By Lisa Trigg
— TERRE HAUTE — Focusing on the demand side of human trafficking and the men who buy sex may be the best way to combat human trafficking, Indiana Attorney General Greg Zoeller said during a recent stop here.
Sex is an uncomfortable topic for many people, Zoeller admitted, but he said the public should know that many adult prostitutes got their starts in the sex trade by being trafficked as juveniles.
“If you learn the story of the prostitutes, most were prostituted before the age of consent,” Zoeller said while talking about Senate Enrolled Act 509. “You will find that many are victims of human trafficking one way or another.”
Zoeller applauded the efforts of State Sen. John Waterman, R-Shelburn, who authored Senate Enrolled Act 509, this year’s bill that closed a potential loophole in last year’s new human trafficking law.
Zoeller also commended State Rep. Bob Heaton for his work during the legislature’s 2013 long session, noting that many of the bipartisan issues in the Statehouse received the attention they deserved to protect the public.
As co-chair of the Indiana Protection for Abused and Trafficked Humans task force, Zoeller had urged legislators — prior to Super Bowl XLVI in Indianapolis in 2012 — to enact a state law to combat criminals who trafficked women and children for prostitution. The Legislature passed that bill in time for the Super Bowl, but there was an age-limit loophole.
Zoeller this year recommended SEA 509, which revises the statute to say that
16- and 17-year-olds can be victims of illegal child trafficking. That removes a potential legal defense for criminal traffickers. The bill passed without opposition in the state Senate and Indiana House, and Gov. Mike Pence signed SEA 509 into law on April 12.
“Our efforts to combat human trafficking didn’t end with the Super Bowl, and to deter demand we are raising awareness that prostitution is not a ‘victimless crime.’ Thanks to the new law Sen. Waterman and other legislators passed, Indiana is even tougher on traffickers,” Zoeller said.
Waterman added, “Sex trafficking may not seem like a crime that happens here in America. Sadly, it occurs even in our Hoosier communities. During my time serving as Sullivan County sheriff, I saw these horrors first hand.
“This year’s bill was a needed improvement to Indiana’s human trafficking statute to make sure all young Hoosiers are protected from these crimes.”
Also during a press conference in Terre Haute with Waterman and Heaton, Zoeller said the passage of Senate Enrolled Act 246 is a needed step in combatting prescription drug abuse and “pill mills.”
The Indiana Prescription Drug Abuse Task Force, chaired by Zoeller, examined the problem of some pain-management clinics that dispense addictive controlled substances with little oversight.
“The epidemic of prescription drug abuse is fueled by the irresponsible overprescribing of addictive painkillers to patients, which leads to drug dependency, easy access for abuse and accidental overdoses, all with terrible consequences,” Zoeller said. “The Prescription Drug Abuse Task Force determined that the state’s efforts to curb these harmful practices by ‘pill mills’ would be enhanced with new state laws, and I am grateful to the legislators who have invested long hours into crafting effective new statutes to help address the epidemic in Indiana.”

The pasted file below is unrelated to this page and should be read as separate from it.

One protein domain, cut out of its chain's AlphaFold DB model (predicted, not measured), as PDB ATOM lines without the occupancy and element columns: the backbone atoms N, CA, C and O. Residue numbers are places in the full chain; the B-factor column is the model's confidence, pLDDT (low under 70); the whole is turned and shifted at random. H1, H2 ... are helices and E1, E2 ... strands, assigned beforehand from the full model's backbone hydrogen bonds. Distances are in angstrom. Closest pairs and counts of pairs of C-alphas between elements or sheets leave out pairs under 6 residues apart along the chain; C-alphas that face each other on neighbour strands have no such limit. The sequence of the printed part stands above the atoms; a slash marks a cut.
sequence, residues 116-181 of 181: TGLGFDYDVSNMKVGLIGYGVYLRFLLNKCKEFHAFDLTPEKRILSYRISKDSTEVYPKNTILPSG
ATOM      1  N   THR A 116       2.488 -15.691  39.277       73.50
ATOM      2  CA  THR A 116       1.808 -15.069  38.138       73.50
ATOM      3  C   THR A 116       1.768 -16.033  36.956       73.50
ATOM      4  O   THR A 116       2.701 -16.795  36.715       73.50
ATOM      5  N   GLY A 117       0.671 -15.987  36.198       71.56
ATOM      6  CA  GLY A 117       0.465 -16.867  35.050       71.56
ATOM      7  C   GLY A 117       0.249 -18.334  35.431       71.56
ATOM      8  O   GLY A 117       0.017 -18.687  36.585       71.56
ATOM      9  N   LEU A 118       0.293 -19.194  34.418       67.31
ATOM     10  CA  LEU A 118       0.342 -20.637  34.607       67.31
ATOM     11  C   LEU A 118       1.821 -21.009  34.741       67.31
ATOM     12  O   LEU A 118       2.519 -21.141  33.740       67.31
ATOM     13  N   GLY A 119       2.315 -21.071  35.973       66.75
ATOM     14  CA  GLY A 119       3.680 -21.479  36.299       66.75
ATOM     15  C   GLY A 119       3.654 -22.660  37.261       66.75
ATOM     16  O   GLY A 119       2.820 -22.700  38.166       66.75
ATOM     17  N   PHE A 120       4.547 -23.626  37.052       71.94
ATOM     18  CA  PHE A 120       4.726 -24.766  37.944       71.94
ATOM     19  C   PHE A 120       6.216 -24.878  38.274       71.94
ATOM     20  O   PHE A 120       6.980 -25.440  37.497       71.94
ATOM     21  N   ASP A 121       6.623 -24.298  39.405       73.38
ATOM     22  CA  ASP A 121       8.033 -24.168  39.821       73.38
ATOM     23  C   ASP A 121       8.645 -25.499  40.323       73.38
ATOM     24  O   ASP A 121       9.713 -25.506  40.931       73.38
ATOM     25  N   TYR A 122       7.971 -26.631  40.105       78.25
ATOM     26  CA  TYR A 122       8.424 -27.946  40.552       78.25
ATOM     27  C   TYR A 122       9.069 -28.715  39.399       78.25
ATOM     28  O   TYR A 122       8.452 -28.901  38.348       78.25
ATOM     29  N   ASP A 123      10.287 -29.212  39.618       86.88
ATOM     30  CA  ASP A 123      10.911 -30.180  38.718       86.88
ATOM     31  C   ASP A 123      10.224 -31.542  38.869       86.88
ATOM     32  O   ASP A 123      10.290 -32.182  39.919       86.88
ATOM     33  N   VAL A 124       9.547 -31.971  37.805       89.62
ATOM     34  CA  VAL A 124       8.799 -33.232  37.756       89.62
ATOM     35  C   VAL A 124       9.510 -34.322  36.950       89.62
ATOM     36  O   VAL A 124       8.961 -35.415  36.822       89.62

SEA 246, which Pence also signed into law, makes important changes, Zoeller said, regarding clinics that prescribe, dispense or administer controlled substances. If a clinic owner does not otherwise hold an Indiana Controlled Substance Registration, then the owner must obtain a CSR for each facility they own in Indiana.
As part of registration, clinic owners must oversee clinic operations and ensure that practitioners prescribe in compliance with law. Under SEA 246, the Attorney General’s office can move more quickly in acting against practitioners who overprescribe and in obtaining records for an investigation.
Zoeller also thanked legislators for passing Senate Enrolled Act 1, which allows schools to voluntarily apply for state matching grants of up to
$50,000 to create or expand School Resource Officer positions. SROs are career police officers from local public safety agencies who have received special training in interaction with students, and who are assigned to schools to provide safety.
He commended a local initiative taken by the Vigo County School Corporation and the Vigo County Sheriff’s Department and other agencies to station armed police officers in all local schools following the Newtown, Conn., tragedy at Sandy Hook Elementary School.
Zoeller said taking charge of the issue and having local leadership get involved without waiting on state law was the type of positive action needed to make schools safer.
SEA 1 was based on a study the AG¹s office conducted before Newtown. The study found that school officials and police would be interested in expanding SRO programs if funding were available. A state board will now review grant applications from schools and distribute funds.
The local partnership between the schools and police agencies will benefit from the funding mechanism implemented by the new law, Zoeller said.